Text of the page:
After working as a post-doc in labs at Harvard and MIT, Selimovic began her current fellowship with the American Association for the Advancement of Science in Washington D.C. Through this job, Selimovic has attended a UN conference, arranged meetings between diplomats and scientists, and taught a course for educating government workers about nuclear energy. She said her job involves being able to do extensive research in a given field because she provides government officials with the most recent and relevant statistics on scientific questions.

Recently, Selimovic was asked to study nuclear power plants in Poland because many countries rely on Russian nuclear power plants for electricity. These power plants give Russia influence over other countries, so Poland has been considering replacing these power plants with ones built in other countries. Selimovic did research to provide her managers with information for a meeting with Poland.

During her presentation, Selimovic talked about her initial frustrations that she felt that government officials often prioritized economics and politics over science. As she learned more about her job, she came to accept that science is not the only important factor in making decisions.

Selimovic also gave advice about how to find a job as an AAAS fellow. She said she thought that her strong publication record made her stand out as an applicant. Interestingly, she noted that not all of her publications were primary journal articles. Her publication list included many short reviews on recent scientific publications that concisely explained the significance of the work in simpler terms. To future policy fellows, she recommended writing and publishing often and seeking out opportunities to enhance science communication skills. Selimovic also recommended the website Cheeky Scientist Association for learning how to network, writing a resume, and gaining other career skills.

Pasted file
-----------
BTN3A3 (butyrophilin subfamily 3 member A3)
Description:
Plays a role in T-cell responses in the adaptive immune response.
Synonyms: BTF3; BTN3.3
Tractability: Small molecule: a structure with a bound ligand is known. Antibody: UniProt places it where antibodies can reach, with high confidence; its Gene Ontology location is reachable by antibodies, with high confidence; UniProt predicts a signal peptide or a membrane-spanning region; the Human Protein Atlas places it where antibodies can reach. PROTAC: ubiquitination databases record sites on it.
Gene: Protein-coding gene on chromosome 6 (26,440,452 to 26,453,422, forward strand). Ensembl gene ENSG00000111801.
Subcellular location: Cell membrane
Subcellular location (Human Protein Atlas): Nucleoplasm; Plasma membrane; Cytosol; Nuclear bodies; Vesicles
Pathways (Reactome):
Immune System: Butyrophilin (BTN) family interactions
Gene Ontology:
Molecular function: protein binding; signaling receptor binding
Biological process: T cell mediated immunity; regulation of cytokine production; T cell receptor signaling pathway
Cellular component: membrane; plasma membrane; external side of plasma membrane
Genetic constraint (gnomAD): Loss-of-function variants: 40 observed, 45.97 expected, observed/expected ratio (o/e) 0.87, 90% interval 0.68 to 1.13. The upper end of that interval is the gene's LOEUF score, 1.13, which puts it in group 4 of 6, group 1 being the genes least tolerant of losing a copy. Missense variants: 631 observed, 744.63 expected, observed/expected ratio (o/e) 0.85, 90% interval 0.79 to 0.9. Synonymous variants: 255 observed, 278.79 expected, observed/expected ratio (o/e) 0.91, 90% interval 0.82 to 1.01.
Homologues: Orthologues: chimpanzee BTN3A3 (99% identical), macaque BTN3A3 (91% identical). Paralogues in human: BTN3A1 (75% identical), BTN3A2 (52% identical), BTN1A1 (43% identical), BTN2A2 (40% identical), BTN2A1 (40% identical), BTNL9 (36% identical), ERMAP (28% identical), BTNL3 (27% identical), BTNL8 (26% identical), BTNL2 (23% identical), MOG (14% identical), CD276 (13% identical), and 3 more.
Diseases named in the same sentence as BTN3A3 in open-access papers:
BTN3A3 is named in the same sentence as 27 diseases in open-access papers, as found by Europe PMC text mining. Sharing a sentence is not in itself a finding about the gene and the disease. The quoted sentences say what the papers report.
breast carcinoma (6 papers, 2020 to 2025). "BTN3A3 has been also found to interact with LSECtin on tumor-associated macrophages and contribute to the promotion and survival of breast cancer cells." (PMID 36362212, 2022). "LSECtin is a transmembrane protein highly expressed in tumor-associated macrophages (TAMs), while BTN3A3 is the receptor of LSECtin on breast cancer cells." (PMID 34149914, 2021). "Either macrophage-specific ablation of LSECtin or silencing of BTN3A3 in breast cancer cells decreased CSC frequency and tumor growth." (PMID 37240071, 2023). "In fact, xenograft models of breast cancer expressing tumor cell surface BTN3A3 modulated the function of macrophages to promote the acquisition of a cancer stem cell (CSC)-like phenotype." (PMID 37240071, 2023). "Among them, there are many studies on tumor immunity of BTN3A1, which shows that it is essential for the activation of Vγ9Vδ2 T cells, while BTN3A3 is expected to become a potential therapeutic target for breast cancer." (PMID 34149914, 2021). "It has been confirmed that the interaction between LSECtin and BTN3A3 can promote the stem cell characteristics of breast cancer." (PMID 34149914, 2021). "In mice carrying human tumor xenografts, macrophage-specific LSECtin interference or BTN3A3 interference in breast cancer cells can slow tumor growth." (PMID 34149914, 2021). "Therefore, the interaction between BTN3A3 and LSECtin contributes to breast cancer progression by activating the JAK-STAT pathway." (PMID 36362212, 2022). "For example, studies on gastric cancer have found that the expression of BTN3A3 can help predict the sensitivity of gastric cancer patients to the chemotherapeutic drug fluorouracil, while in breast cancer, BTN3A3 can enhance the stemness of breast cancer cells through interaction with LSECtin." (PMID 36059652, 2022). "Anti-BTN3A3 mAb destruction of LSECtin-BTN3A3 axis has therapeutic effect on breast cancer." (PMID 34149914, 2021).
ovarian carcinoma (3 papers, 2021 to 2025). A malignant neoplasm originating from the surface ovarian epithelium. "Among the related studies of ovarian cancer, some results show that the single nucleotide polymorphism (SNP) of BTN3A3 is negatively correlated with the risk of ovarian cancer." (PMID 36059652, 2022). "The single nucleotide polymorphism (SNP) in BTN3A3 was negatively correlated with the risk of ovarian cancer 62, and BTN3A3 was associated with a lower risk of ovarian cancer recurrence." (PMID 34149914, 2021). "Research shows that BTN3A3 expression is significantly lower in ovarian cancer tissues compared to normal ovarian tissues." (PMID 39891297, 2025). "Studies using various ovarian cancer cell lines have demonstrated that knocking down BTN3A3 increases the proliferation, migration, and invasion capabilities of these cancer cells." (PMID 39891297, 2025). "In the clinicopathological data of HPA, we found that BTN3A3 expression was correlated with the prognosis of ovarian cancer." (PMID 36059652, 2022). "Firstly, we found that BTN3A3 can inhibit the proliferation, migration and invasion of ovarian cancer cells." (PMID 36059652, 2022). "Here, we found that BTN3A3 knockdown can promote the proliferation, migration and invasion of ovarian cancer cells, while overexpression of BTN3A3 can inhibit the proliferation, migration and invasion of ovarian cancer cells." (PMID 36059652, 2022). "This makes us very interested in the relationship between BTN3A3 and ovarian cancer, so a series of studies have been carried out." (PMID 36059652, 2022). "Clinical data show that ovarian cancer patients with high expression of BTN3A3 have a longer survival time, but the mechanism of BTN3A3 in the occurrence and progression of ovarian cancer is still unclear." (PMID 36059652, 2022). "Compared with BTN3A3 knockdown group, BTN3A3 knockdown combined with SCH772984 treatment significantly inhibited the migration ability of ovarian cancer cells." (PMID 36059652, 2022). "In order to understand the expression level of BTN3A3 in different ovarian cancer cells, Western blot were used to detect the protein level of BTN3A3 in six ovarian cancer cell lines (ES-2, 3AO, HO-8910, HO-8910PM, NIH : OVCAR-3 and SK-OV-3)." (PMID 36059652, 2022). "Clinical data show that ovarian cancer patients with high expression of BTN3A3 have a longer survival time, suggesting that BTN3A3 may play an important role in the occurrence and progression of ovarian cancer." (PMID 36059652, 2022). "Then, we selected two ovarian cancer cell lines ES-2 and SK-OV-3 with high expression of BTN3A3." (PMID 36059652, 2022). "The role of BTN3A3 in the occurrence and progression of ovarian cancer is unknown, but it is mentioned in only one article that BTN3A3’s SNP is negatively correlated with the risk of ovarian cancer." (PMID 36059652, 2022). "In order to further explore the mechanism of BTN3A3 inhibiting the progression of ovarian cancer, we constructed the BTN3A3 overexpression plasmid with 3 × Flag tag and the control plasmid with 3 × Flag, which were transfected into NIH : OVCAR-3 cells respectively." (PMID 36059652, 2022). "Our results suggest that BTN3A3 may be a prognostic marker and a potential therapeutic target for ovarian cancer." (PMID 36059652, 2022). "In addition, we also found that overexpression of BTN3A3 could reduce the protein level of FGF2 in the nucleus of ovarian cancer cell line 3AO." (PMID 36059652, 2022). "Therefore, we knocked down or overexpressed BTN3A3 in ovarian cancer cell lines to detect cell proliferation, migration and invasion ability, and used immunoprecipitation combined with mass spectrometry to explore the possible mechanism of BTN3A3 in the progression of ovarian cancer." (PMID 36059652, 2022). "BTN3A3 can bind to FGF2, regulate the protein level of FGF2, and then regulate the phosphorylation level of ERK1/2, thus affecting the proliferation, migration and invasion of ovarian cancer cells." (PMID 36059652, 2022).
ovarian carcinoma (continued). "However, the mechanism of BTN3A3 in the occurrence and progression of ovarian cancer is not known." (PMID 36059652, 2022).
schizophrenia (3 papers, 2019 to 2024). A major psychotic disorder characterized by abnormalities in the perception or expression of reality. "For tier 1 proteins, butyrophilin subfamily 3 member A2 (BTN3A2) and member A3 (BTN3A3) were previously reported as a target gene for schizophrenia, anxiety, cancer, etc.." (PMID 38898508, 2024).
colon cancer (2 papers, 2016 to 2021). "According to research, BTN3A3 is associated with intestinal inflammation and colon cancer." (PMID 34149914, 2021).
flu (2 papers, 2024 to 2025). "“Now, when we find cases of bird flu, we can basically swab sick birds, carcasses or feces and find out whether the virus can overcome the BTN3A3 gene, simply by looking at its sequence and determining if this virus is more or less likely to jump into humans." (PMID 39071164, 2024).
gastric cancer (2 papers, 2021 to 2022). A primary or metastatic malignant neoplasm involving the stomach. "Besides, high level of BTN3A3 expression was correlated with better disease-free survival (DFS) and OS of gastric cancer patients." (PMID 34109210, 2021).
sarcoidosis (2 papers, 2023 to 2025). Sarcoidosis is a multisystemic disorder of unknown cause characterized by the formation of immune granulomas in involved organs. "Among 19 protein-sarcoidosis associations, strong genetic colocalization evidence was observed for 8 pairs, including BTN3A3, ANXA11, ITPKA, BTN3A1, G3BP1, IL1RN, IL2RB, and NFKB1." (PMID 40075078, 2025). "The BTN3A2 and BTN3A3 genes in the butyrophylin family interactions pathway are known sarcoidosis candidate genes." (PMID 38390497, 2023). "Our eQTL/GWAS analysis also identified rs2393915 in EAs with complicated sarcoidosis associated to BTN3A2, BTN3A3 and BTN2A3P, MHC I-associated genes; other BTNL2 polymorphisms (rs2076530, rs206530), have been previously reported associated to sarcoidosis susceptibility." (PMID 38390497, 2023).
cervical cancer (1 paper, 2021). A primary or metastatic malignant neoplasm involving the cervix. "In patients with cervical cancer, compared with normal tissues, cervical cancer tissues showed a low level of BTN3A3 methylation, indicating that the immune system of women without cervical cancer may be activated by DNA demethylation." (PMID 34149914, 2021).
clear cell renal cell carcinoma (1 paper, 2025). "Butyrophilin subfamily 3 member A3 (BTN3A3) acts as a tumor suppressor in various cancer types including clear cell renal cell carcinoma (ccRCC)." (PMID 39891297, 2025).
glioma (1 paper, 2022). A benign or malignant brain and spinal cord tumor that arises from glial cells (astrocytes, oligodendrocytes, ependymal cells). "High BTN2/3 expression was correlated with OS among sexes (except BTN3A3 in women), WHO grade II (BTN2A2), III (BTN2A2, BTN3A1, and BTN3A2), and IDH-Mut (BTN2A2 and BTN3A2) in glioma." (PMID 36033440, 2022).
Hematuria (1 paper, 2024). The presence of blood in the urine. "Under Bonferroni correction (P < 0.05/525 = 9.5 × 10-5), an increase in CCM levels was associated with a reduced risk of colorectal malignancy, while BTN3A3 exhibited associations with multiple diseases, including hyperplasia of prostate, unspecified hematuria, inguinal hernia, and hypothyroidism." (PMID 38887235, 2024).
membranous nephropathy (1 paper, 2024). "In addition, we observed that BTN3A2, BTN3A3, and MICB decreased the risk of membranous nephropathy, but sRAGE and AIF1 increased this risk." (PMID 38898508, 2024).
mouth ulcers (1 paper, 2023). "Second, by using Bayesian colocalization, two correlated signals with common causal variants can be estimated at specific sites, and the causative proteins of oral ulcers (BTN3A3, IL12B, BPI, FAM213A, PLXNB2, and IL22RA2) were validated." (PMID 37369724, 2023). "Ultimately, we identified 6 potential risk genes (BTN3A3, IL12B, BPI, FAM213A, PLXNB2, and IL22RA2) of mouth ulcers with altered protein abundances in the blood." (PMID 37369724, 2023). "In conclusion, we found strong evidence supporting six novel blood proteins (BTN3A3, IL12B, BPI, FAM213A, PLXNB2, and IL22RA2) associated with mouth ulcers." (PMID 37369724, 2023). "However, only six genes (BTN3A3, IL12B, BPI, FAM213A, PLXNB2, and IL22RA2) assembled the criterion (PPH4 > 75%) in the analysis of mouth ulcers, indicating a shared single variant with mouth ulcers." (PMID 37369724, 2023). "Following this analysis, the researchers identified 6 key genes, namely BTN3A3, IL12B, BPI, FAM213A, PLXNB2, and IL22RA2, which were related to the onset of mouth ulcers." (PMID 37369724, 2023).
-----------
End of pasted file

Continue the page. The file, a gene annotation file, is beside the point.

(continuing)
Overall, she said that working in science policy involves more teamwork than in academic research—one person plays a smaller role in a project.

 

 



IGERT Summer Institute – July 27 to August 7, 2015

17 06 2015

IGERTBrandeis is hosting a two-week summer institute for graduate students in the mathematical sciences from July 27-August 7.  This will combine the annual summer institute of Brandeis’ Geometry and Dynamics IGERT program, with a sequel to the US-India Advanced Studies Institute on thermalization, held two years ago in Bangalore.

Topics:

  • Large deviation theory
  • Statistics of extreme events
  • The large N expansion in statistical and quantum physics
  • Statistical fluid dynamics
  • Quantum information and quantum gravity
  • Thermalization in Quantum Systems

Lecturers:

Sumit Das (U. Kentucky)
Chandan Dasgupta (IISC, Bangalore)
Rajesh Gopakumar (HRI, Allahabad and ICTS)
Alex Maloney (McGill University)
Satya Majumdar (LPTMS, Paris)
Sanjib Sabhapandit (Raman Research Institute, Bangalore)
Peter Weichman (BAE systems)

Organizers:

Albion Lawrence
Bulbul Chakraborty

Registration:

There will be no registration fee, but the venue will have limited capacity, so interested students should register by sending an email to Catherine Broderick (cbroderi@brandeis.edu) by July 4. Please list your affiliation, your year in graduate school, any publications, and the name of your PhD advisor.

Additional information can be found at www.brandeis.edu/igert/.